For many, spring brings a desire to clean house.
Ok, forget “desire” – think necessity…
Typically the first quarter of each year requires a certain culling and sorting just to get ready for tax deadline on April 15. So how can you keep going with the purging (and purging and purging…) and organizing?
Start by reading this week’s newsletter by guest author Kacy Paide of The Inspired Office.
Kacy loves to do what most people hate: organize offices & paper. She works with folks who are desperate for a more functional, more beautiful, more inspiring office. Kacy has been a Professional Organizer since 2001 and has worked with over 500 clients, including lots of “creative entrepreneurs.” That’s code for people who hang onto papers and “important stuff.”
One of the greatest bits of advice I’ve heard in the last couple of years is to recognize my process for organizing offices and write it down. I’ve been organizing for 14 years but only recently realized that I do indeed follow the same set of steps for each job. They don’t always go in this exact order, but each step is crucial for lasting results. New clients always tell me that they just don’t know where to begin. Luckily, step one is an easy part that doesn’t involve touching a single piece of paper.
1. Know your vision.
Before working with clients I have them write down a list of 10 things they will do once their office is organized. Common answers I see are “Get a life, “Delegate more,” and “Take a vacation.” Organizing is never just for the sake of having a clear desk. Until you know the real reason why order matters to you, it will always feel like hard work.
2. Group like with like.
There is a reason why this step comes before the big purge. Knowing that tossing is a challenge for many people, I like to start with what’s easy. Putting like with like should be as simple as it sounds. You can put writing tools together, bank statements together, or photos together. It doesn’t matter where you choose to start. The secret is that during this process, the junk starts to reveal itself without you even looking for it.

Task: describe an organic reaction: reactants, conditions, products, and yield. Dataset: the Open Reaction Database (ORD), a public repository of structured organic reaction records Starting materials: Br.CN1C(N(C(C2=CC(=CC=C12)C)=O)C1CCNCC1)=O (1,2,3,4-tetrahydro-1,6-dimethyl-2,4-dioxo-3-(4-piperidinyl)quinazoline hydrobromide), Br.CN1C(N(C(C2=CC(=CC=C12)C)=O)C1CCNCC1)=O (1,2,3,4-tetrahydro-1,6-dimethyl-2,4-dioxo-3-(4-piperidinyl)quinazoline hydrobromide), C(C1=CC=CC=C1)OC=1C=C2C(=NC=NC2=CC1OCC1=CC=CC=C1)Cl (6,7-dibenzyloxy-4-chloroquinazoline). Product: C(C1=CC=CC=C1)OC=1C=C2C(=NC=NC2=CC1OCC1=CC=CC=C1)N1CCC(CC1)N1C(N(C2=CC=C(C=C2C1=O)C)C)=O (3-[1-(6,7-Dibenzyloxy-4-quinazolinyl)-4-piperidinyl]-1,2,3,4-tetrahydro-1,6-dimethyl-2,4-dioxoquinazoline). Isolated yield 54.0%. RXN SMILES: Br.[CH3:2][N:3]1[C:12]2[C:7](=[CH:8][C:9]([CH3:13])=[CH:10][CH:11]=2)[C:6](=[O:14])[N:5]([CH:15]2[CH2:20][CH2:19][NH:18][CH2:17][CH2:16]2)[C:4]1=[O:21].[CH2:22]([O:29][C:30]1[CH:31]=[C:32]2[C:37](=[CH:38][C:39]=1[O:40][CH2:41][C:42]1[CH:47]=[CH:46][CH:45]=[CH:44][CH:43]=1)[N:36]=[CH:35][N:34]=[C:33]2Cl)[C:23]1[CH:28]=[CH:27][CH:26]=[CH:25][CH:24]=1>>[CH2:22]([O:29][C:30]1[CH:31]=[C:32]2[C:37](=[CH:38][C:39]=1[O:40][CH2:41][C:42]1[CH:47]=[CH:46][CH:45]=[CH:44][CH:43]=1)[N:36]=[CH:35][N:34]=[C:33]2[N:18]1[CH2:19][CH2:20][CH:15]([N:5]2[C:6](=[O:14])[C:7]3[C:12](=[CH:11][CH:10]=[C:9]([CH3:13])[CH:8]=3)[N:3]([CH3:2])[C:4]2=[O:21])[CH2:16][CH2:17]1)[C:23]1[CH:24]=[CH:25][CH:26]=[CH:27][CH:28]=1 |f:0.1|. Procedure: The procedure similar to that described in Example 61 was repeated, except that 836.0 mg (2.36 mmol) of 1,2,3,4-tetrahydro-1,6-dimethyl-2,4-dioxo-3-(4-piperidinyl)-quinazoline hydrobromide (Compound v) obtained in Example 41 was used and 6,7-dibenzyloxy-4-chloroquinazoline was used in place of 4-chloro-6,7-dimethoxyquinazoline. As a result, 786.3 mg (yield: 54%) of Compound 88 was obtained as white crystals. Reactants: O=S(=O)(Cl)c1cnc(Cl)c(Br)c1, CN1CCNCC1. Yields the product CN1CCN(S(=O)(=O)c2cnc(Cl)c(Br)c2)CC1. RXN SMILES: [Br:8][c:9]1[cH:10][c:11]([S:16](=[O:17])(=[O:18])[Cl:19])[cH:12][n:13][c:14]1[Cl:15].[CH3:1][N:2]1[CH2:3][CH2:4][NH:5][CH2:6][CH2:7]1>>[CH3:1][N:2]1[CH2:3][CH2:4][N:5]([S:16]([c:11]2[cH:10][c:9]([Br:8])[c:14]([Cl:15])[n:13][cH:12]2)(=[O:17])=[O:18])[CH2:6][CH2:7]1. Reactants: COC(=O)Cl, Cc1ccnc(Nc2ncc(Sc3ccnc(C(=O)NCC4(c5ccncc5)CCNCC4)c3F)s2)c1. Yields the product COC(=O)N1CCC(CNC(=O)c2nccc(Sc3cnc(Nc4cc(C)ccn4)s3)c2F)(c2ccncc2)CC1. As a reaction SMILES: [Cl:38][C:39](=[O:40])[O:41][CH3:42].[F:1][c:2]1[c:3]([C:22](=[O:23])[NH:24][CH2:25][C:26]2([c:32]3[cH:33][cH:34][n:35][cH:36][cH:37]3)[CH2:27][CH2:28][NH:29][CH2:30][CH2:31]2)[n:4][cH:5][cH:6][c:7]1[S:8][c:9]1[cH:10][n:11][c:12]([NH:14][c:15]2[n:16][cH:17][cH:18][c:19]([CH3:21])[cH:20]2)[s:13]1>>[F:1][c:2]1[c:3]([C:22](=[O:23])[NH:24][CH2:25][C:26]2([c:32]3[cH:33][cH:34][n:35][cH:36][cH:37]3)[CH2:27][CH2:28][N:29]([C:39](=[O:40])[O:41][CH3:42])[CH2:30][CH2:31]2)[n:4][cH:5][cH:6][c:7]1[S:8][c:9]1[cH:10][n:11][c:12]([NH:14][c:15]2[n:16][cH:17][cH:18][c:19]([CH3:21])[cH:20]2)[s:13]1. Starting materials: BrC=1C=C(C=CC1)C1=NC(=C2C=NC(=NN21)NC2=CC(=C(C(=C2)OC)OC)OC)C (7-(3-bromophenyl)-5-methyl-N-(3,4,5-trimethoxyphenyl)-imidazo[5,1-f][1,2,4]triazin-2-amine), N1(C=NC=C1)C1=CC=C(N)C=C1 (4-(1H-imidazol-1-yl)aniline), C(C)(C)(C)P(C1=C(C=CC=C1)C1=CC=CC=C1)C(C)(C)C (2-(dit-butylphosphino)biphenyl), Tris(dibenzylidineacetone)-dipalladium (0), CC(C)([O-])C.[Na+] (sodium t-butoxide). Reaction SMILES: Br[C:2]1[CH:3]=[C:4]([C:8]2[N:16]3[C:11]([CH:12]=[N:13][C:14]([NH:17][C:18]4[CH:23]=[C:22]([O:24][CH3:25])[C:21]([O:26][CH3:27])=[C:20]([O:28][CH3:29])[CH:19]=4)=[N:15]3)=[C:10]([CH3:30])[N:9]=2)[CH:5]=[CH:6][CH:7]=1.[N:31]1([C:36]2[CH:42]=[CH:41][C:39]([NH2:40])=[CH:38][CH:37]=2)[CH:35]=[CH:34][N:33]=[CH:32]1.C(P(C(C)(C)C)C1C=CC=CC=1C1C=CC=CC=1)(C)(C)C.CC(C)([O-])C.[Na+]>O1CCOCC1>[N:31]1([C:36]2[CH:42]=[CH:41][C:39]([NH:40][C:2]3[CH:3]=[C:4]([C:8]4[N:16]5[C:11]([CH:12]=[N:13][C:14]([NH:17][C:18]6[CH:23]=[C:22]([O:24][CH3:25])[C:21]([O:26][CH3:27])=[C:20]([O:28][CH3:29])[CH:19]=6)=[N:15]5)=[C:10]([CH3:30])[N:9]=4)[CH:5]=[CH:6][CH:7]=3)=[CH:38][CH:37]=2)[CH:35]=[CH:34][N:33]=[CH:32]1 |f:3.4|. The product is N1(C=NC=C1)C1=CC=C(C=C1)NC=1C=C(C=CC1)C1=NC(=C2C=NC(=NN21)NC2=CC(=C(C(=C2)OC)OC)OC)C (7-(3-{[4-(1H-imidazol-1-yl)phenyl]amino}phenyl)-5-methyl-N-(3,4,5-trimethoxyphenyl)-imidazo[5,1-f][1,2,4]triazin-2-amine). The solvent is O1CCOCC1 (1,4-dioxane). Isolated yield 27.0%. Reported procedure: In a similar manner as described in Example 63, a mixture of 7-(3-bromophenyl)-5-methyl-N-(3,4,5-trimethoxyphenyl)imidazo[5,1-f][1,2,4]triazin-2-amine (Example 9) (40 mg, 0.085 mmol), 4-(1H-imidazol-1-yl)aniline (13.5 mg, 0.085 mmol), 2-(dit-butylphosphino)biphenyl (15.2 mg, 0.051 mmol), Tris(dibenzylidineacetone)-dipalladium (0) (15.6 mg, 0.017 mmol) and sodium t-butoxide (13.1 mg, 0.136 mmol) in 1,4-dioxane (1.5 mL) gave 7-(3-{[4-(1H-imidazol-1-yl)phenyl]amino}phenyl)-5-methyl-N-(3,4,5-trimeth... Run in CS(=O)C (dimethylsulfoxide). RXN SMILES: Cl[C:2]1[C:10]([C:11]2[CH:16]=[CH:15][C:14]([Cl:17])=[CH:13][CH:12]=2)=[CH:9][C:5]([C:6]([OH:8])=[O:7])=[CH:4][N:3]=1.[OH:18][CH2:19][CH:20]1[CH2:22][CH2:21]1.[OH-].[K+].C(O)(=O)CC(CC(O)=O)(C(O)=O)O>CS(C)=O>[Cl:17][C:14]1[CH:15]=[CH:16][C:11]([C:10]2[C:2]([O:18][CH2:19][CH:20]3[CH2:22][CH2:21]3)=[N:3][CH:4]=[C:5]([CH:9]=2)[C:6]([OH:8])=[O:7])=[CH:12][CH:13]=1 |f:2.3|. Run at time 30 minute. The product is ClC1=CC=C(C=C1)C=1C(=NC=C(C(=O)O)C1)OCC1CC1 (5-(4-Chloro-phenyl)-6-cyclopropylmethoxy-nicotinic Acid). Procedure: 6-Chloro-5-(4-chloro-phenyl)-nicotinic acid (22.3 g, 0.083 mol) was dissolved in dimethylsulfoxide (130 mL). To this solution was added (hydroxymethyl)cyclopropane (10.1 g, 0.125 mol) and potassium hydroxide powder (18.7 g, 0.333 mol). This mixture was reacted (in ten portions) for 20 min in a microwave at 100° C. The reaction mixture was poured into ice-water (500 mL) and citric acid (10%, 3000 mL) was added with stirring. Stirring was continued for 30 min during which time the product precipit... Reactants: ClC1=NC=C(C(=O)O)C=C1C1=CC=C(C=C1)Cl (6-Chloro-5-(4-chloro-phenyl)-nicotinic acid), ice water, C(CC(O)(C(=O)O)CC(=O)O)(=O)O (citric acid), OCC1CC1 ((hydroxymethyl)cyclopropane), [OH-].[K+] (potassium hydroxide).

3. Toss, & recycle.
For a motivated client, this is step one. For most though, steps one and two make this much easier. There is no way around it. Set a timer, grab a friend, make it a goal to fill X number of bags or clear X amount of space, reward yourself with chocolate. Do whatever it takes to make room for only the things that are beautiful or useful. And heaven forbid, never buy new containers before completing this step.
4. Label new categories.
There’s magic in deciding on the perfect label name. It doesn’t matter how long or silly it sounds, as long as you can remember what you called it. It doesn’t have to make sense to anyone else (unless others need to access your files). Don’t be too vague or too specific. Too vague is a folder called “Statements” with 3 accounts and 10 years inside. Too specific is a folder called “Meeting notes from May 3, 2009.”
5. Find permanent homes for categories (create systems).
You can only do this once you know what you are keeping and how much space it requires. Let common sense be your guide. If you are only keeping something “just in case”, such as old records, it doesn’t need to take up valuable real estate under your desk.
There are no rules on how much time to spend on each step. Just focus on one at a time, and allow yourself to take as much or as little time as you need. For some, this takes hours, for others months. The sooner you start though, the sooner you finish. If you don’t start now, a year from now you will have wished you had started a year ago!
Great article. I love any tips on organization. I’m a junk-addict that insist on trying to be organized.
Thanks Audrey, glad you like Kacy’s post. I love the “remember your vision / why” part. It’s also important (for me anyway!) to remember that being organized is a journey, not a destination….it falls into the category of what I refer to as a “daily deal.”